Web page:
This paper attempts to allocate a segment of the Paleozoic Ocean situated in what is now Southeastern Europe (SEE) into a regional geological and paleotectonic synthesis connecting the sedimentary, metamorphic and igneous records associated with the ocean’s cycle. The Supragetic basement (external section of the Carpatho-Balkan arch) represents a tectonically reworked basement vestige of the Neoproterozoic–Lower Paleozoic oceanic floor system recrystallized under regional low temperature greenschist-facies conditions. The regional geological constraints associated with this low-grade basement are integrated with information from the overlying Silurian, Devonian and Lower Carboniferous cap-rocks of the “Kučaj Unit” to demonstrate the presence of a major Paleozoic ocean crossing this segment of SEE. In connection with the Lower Paleozoic north Gondwanan Pan- African processes, the low-grade Supragetic basement (including its Devonian cover) is in a complex relationship with the occasionally anchimetamorphic Silurian, Devonian, and Lower Carboniferous deep-water record of the polymetamorphic “Kučaj Unit”. The Upper Devonian–Lower Carboniferous flysch and molasse of the “Kučaj Unit” are interposed with the Neoproterozic–Lower Paleozoic oceanic vestige or with the Supragetic basement with the corresponding Devonian Balkan-Carpathian back-arc ophiolite-bearing lithosphere and its carrier (Danubian Unit). This regional-scale synthesis demonstrates that a segment of the Rheic Ocean referred to as the Saxo-Thuringian seaway and its suture lay to the east, underneath the Permian red-bed overstepping sequence and to the west of the Danubian aggregation. Unlike many of the high-pressure rocks characterizing the segment of the Rheic suture in the Central European Variscides, the SEE zone described here has only a mild overprint.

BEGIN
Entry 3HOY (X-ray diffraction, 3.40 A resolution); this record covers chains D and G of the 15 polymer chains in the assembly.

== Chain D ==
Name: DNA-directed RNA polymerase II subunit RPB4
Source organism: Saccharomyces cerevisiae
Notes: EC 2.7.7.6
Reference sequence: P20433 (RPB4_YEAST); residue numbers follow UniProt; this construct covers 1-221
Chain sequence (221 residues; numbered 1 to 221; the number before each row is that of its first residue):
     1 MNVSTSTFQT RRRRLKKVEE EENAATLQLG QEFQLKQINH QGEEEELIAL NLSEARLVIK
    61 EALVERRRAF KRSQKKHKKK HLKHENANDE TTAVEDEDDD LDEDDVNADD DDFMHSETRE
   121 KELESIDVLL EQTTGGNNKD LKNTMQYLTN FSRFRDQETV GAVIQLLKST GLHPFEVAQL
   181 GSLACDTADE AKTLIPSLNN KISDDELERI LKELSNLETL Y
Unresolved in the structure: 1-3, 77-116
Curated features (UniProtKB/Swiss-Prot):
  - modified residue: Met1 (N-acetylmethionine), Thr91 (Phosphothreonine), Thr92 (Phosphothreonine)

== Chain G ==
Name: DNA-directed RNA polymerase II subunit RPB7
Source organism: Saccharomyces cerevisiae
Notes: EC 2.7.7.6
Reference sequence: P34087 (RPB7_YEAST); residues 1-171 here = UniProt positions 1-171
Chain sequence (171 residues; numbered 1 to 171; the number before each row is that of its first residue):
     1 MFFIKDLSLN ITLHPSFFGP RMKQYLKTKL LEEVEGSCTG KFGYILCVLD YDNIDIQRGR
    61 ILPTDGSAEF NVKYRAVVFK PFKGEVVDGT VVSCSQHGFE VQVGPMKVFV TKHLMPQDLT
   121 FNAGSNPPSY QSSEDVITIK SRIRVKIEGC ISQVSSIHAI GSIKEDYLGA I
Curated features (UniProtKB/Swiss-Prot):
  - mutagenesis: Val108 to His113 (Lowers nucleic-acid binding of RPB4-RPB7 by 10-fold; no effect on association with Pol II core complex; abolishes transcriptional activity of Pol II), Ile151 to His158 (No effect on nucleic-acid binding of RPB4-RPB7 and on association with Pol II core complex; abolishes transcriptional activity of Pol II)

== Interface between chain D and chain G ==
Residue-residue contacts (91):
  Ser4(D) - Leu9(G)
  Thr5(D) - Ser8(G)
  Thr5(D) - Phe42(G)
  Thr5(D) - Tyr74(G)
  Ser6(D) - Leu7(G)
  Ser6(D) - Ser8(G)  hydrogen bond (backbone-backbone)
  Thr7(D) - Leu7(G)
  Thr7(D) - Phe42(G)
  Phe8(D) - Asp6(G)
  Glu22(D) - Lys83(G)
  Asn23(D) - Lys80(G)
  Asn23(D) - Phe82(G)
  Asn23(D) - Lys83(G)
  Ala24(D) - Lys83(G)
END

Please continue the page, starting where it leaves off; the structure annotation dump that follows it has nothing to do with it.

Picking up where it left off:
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Authors and Affiliations

Darko Spahić
Tivadar Gaudenyi
Bojan Glavaš-Trbić
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Abstract

In this study the formation of the polygenetic High Tatra granitoid magma is discussed. Felsic and mafic magma mixing and mingling processes occurred in all magma batches composing the pluton and are documented by the typical textural assemblages, which include: mafic microgranular enclaves (MME), mafic clots, felsic clots, quartz-plagioclase-titanite ocelli, biotite-quartz ocelli, poikilitic plagioclase crystals, chemically zoned K-feldspar phenocrysts with inclusion zones and calcic spikes in zoned plagioclase. Geochemical modelling indicates the predominance of the felsic component in subsequent magma batches, however, the mantle origin of the admixed magma input is suggested on the basis of geochemical and Rb-Sr, Sm-Nd and Pb isotopic data. Magma mixing is considered to be a first-order magmatic process, causing the magma diversification. The cumulate formation and the squeezing of remnant melt by filter pressing points to fractional crystallization acting as a second-order magmatic process.

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Authors and Affiliations

Aleksandra Gawęda
Krzysztof Szopa
Roman Włodyka
Jolanta Burda
Quentin Crowley
Magdalena Sikorska
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Abstract

A sample of late Viséan limestone from the Włodawa IG-4 borehole, east of Lublin, Poland, yielded a piece of a tooth and a few hundred well-preserved scales comparable to those of “Ctenacanthus” costellatus Traquair, 1884 from Glencartholm, Scotland, UK. Most of the scales are typical compound body scales of the ctenacanthid type. Their crowns are composed of several separate odontodes whose distal ends are turned backwards and bases are characterised by concave undersides. In the material, there are also sparse scales with similar crowns but with flat or convex bulbous bases, as well as ornamented plates and single, star-like denticles, probably from the head region. The taxonomic status of “Ctenacanthus” costellatus was analysed and a new generic name for that species, viz. Glencartius gen. nov., is proposed.